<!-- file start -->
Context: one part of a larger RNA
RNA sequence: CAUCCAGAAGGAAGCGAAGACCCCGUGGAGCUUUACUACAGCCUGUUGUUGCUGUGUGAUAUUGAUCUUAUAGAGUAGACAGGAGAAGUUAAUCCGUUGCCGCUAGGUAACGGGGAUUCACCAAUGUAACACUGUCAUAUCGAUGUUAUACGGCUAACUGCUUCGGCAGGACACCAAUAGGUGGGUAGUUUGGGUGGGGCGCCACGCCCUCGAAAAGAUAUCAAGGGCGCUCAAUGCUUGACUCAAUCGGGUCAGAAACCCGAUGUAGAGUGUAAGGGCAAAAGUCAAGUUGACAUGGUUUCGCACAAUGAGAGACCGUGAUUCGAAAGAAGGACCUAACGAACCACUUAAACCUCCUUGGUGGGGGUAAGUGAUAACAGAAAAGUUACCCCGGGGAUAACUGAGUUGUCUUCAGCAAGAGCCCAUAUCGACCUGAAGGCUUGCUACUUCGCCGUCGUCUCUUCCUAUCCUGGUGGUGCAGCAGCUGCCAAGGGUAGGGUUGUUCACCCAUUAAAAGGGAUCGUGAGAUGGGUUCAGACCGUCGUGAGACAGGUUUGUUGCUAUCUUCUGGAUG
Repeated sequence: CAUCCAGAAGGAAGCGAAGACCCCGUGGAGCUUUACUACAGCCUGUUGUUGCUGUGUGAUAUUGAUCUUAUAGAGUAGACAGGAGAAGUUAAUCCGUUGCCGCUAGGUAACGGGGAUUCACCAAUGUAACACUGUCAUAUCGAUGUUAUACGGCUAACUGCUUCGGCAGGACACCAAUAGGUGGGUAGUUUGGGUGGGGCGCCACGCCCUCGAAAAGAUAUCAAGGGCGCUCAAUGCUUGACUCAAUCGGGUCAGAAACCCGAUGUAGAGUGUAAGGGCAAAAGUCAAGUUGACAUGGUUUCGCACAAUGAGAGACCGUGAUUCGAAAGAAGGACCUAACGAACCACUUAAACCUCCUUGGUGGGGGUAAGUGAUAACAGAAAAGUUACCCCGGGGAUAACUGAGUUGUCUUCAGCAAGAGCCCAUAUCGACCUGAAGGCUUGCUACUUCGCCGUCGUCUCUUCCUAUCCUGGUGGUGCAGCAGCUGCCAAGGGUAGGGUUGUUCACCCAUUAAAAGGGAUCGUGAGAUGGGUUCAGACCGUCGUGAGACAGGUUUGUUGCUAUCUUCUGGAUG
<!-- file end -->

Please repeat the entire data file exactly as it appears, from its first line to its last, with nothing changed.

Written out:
Context: one part of a larger RNA
RNA sequence: CAUCCAGAAGGAAGCGAAGACCCCGUGGAGCUUUACUACAGCCUGUUGUUGCUGUGUGAUAUUGAUCUUAUAGAGUAGACAGGAGAAGUUAAUCCGUUGCCGCUAGGUAACGGGGAUUCACCAAUGUAACACUGUCAUAUCGAUGUUAUACGGCUAACUGCUUCGGCAGGACACCAAUAGGUGGGUAGUUUGGGUGGGGCGCCACGCCCUCGAAAAGAUAUCAAGGGCGCUCAAUGCUUGACUCAAUCGGGUCAGAAACCCGAUGUAGAGUGUAAGGGCAAAAGUCAAGUUGACAUGGUUUCGCACAAUGAGAGACCGUGAUUCGAAAGAAGGACCUAACGAACCACUUAAACCUCCUUGGUGGGGGUAAGUGAUAACAGAAAAGUUACCCCGGGGAUAACUGAGUUGUCUUCAGCAAGAGCCCAUAUCGACCUGAAGGCUUGCUACUUCGCCGUCGUCUCUUCCUAUCCUGGUGGUGCAGCAGCUGCCAAGGGUAGGGUUGUUCACCCAUUAAAAGGGAUCGUGAGAUGGGUUCAGACCGUCGUGAGACAGGUUUGUUGCUAUCUUCUGGAUG
Repeated sequence: CAUCCAGAAGGAAGCGAAGACCCCGUGGAGCUUUACUACAGCCUGUUGUUGCUGUGUGAUAUUGAUCUUAUAGAGUAGACAGGAGAAGUUAAUCCGUUGCCGCUAGGUAACGGGGAUUCACCAAUGUAACACUGUCAUAUCGAUGUUAUACGGCUAACUGCUUCGGCAGGACACCAAUAGGUGGGUAGUUUGGGUGGGGCGCCACGCCCUCGAAAAGAUAUCAAGGGCGCUCAAUGCUUGACUCAAUCGGGUCAGAAACCCGAUGUAGAGUGUAAGGGCAAAAGUCAAGUUGACAUGGUUUCGCACAAUGAGAGACCGUGAUUCGAAAGAAGGACCUAACGAACCACUUAAACCUCCUUGGUGGGGGUAAGUGAUAACAGAAAAGUUACCCCGGGGAUAACUGAGUUGUCUUCAGCAAGAGCCCAUAUCGACCUGAAGGCUUGCUACUUCGCCGUCGUCUCUUCCUAUCCUGGUGGUGCAGCAGCUGCCAAGGGUAGGGUUGUUCACCCAUUAAAAGGGAUCGUGAGAUGGGUUCAGACCGUCGUGAGACAGGUUUGUUGCUAUCUUCUGGAUG